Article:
Eos chased after him everywhere, and even proposed marriage, which he refused. But when Eos promised to procure immortal life for him if he would marry her, he said, well okay. So Eos went to Zeus and begged him to make Tithonus immortal and Zeus agreed.

Eos and Tithonus then got married, started a family, and for a while everything was copacetic. But over the years, everyone began noticing that Tithonus was aging. Eos immediately sought an appointment with Zeus to remind him that he had promised Tithonus eternal life. Zeus replied sure, no problem, but he noted that although Eos had sought immortality for Tithonus she had failed to also ask for his eternal youth. The result was that Tithonus never died, but he got older and older, turned into a demented, babbling senior citizen, shriveled with age, and got smaller and smaller.

Finally, out of pity, Zeus turned him into a tiny chirping cricket. As a cricket, Tithonus continued to live indefinitely with his wife the beauteous Eos. Moral: Be Careful What You Wish For.

Hades, Demeter and Persephone

Demeter was the goddess of fertility and birth. She became very exercised when Hades, the god who ruled the underworld, abducted her daughter Persephone and forced her to become his wife in the nether regions. In anger, Demeter stopped all vegetation on earth from regenerating, thereby threatening humanity with starvation and extinction as punishment for male aggressiveness. The other gods, alarmed at the prospect of no longer having humans to kick around, interceded with Hades, who reluctantly allowed Persephone to come above ground for six months every year to visit her mother, during which time everything bloomed again.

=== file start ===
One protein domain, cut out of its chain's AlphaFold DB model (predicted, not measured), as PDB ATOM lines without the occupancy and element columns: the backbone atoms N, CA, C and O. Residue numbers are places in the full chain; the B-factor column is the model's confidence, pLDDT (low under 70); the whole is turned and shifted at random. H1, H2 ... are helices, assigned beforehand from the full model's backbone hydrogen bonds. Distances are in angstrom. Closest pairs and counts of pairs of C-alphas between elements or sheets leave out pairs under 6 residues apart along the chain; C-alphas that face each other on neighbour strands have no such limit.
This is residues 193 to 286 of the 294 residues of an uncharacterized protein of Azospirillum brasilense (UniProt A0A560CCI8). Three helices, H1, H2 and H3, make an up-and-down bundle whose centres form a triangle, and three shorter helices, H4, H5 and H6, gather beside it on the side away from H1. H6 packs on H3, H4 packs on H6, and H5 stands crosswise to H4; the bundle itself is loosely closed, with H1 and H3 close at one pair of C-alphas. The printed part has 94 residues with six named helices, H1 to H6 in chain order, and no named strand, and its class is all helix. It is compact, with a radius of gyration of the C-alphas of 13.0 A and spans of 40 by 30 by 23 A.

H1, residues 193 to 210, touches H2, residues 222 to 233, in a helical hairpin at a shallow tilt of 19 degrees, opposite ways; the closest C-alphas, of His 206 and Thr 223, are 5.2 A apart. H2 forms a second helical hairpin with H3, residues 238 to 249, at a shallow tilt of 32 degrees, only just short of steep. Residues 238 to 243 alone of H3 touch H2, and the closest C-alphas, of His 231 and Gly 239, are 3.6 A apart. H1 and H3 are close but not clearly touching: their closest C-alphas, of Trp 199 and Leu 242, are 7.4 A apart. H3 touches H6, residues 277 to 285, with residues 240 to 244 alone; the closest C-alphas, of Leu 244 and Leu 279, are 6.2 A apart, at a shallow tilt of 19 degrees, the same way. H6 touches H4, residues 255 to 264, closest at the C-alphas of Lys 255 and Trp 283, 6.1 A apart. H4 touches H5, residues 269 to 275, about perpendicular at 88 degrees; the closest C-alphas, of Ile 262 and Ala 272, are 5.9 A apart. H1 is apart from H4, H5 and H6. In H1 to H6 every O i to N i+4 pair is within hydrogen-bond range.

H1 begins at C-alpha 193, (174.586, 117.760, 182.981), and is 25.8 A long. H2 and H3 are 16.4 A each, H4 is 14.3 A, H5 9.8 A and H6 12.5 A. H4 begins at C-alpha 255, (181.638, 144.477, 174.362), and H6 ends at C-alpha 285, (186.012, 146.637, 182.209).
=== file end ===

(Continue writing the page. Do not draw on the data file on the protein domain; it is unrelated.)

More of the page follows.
But the incident gave humans a great scare. To further assuage Demeter, they consecrated a period each autumn during which women were permitted to be disrespectful towards men, insult them, maltreat them, and even hold a women-only festival in which women ritually cursed the collective male gender for its attitude towards them. Moral: Beware of Gender Discrimination.

There are many other such examples in Greek mythology where good lessons are learned from the flawed behavior of the gods. As the great Greek playwright Aeschylus put it, “From the gods who sit in grandeur grace comes somehow violent.”